There is a song in the middle of Act II of the new musical, Finding Neverland, the story of how playwright J.M. Barrie created Peter Pan, simply entitled “Play.” The show’s producer, Charles Frohman (Kelsey Grammer), exhorts his troupe of actors to have fun with their roles, not to be so serious if they want to connect with the audience. I only wish the creative team of Finding Neverland would have taken their own advice. The musical too often lumbers along with an earnestness that belies the nature of the show. The production can soar, as in the Act I closer, “Stronger,” but that is more the exception then the rule.
Finding Neverland tells the story of how the beloved play, Peter Pan, came into existence. Barrie (Matthew Morrison), a highly successful London playwright at the turn of the twentieth century, is searching for inspiration for a new show to write. Pressured by his longtime producer; beautiful, but dispirited wife (Teal Wicks); and others the writer’s creative spark is ignited by a chance meeting in the park with four boys and their sickly, widowed mother, Sylvia Llewelyn Davies (Laura Michelle Kelly). The boys are rambunctious, full of energy and imagination. Barrie, who’s life is anything but exciting, immediately takes to Ms. Davies and the children. Their frequent rendezvous leads the author to his breakthrough play even though it takes a toll on his marriage and the health of the woman he now admires and respects.
The book of Finding Neverland by James Graham, based on the movie of the same name, moves the story along, but lacks any sustained dramatic tension. We never become seriously involved with most of the characters. The show mostly plods from scene to scene, rarely achieving hoped for magical heights.
The score by Gary Barlow and Eliot Kennedy, two hugely popular artists in the United Kingdom, is a huge letdown based on their previous chart successes. The songs fitfully spring to life, but only occasionally do they fly or hit a tender chord.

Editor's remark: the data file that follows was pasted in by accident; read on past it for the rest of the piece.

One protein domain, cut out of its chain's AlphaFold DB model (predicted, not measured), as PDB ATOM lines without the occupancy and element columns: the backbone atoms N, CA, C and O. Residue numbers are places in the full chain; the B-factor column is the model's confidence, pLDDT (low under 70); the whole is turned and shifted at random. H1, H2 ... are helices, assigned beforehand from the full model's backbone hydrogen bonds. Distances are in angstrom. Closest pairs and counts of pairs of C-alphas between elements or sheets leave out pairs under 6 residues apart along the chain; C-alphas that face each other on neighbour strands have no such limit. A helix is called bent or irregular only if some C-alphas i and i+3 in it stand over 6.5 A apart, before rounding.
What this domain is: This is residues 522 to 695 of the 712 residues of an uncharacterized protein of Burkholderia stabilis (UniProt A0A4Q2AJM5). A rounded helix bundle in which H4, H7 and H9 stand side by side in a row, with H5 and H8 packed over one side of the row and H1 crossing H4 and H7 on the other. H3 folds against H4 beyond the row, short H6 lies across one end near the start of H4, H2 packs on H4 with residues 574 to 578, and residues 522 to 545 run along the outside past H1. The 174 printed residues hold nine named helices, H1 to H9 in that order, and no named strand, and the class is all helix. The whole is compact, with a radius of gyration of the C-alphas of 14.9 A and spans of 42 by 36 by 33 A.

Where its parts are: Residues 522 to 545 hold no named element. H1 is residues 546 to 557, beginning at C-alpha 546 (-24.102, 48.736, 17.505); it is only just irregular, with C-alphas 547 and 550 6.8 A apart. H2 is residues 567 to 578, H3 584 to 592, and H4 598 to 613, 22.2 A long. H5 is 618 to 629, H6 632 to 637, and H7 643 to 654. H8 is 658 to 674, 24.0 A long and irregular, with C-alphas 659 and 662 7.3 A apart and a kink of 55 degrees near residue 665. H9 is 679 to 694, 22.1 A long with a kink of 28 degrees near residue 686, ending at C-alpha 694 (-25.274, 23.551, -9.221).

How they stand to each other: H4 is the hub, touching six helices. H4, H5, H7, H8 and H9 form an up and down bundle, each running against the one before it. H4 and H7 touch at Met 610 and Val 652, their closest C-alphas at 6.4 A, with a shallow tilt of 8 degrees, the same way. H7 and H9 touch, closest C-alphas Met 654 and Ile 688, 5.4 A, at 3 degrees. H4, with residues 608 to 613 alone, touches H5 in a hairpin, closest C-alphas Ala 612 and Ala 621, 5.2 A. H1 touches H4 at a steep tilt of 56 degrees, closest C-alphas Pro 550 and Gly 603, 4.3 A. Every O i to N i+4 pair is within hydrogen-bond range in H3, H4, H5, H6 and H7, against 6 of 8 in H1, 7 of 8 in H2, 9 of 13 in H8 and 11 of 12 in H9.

The cast is uniformly good except for Matthew Morrison as J.M. Barrie. He is overly solemn and somewhat stiff. His underlying joy is suppressed and, literally, hidden behind a full facial beard. Kelsey Grammer as Charles Frohman and Laura Michelle Kelly as Sylvia Llewelyn Davies, however, sparkle. Grammer, coming across a bit like his frumpish, pompous “Frasier” television character, nonetheless, commands the stage, has the best lines and enlivens the stage during a couple of production numbers. Laura Michelle Kelly is endearing and radiates an inner strength, which makes her the emotional core of the musical. Carolee Carmello, as Ms. Davies’ mother, is sufficiently Victorian in attitude and demeanor. The four children are energetic, hit their marks, and sing competently, but they do not charm nor are they appealing as a group.
Director Diane Paulus, who has worked magic with such recent Broadway musicals as the revival of Hair, The Gershwin’s Porgy and Bess and Pippin, cannot salvage this one. She has the production come sporadically to life and shows some real flourishes in certain scenes, but the overall effect is a bumpy one.
Finding Neverland, a show that should have enchanted but, instead, disappoints.